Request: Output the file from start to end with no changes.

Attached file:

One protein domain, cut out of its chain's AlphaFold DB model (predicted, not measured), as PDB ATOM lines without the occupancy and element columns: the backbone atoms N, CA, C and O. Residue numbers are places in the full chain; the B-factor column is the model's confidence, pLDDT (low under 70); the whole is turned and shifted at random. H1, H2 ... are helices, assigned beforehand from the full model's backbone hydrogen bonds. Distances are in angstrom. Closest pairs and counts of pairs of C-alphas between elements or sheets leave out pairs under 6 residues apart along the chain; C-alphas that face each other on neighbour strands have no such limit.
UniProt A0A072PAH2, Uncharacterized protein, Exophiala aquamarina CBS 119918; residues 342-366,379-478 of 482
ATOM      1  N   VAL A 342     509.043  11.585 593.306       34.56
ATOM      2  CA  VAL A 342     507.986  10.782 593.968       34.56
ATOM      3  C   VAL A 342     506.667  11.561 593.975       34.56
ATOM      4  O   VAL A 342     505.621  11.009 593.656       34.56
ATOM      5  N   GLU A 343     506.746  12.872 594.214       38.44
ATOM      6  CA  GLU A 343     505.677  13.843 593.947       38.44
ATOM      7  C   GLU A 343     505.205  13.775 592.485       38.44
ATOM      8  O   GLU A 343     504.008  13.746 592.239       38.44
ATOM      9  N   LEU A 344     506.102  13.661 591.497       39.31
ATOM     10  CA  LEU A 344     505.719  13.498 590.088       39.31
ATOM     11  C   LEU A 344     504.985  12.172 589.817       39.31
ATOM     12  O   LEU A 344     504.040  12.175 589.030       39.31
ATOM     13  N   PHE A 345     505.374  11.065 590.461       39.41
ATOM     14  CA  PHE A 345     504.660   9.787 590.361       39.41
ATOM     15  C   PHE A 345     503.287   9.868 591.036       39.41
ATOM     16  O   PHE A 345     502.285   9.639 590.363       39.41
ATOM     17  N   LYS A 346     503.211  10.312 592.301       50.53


One protein domain, cut out of its chain's AlphaFold DB model (predicted, not measured), as PDB ATOM lines without the occupancy and element columns: the backbone atoms N, CA, C and O. Residue numbers are places in the full chain; the B-factor column is the model's confidence, pLDDT (low under 70); the whole is turned and shifted at random. H1, H2 ... are helices, assigned beforehand from the full model's backbone hydrogen bonds. Distances are in angstrom. Closest pairs and counts of pairs of C-alphas between elements or sheets leave out pairs under 6 residues apart along the chain; C-alphas that face each other on neighbour strands have no such limit.
UniProt A0A072PAH2, Uncharacterized protein, Exophiala aquamarina CBS 119918; residues 342-366,379-478 of 482
ATOM      1  N   VAL A 342     509.043  11.585 593.306       34.56
ATOM      2  CA  VAL A 342     507.986  10.782 593.968       34.56
ATOM      3  C   VAL A 342     506.667  11.561 593.975       34.56
ATOM      4  O   VAL A 342     505.621  11.009 593.656       34.56
ATOM      5  N   GLU A 343     506.746  12.872 594.214       38.44
ATOM      6  CA  GLU A 343     505.677  13.843 593.947       38.44
ATOM      7  C   GLU A 343     505.205  13.775 592.485       38.44
ATOM      8  O   GLU A 343     504.008  13.746 592.239       38.44
ATOM      9  N   LEU A 344     506.102  13.661 591.497       39.31
ATOM     10  CA  LEU A 344     505.719  13.498 590.088       39.31
ATOM     11  C   LEU A 344     504.985  12.172 589.817       39.31
ATOM     12  O   LEU A 344     504.040  12.175 589.030       39.31
ATOM     13  N   PHE A 345     505.374  11.065 590.461       39.41
ATOM     14  CA  PHE A 345     504.660   9.787 590.361       39.41
ATOM     15  C   PHE A 345     503.287   9.868 591.036       39.41
ATOM     16  O   PHE A 345     502.285   9.639 590.363       39.41
ATOM     17  N   LYS A 346     503.211  10.312 592.301       50.53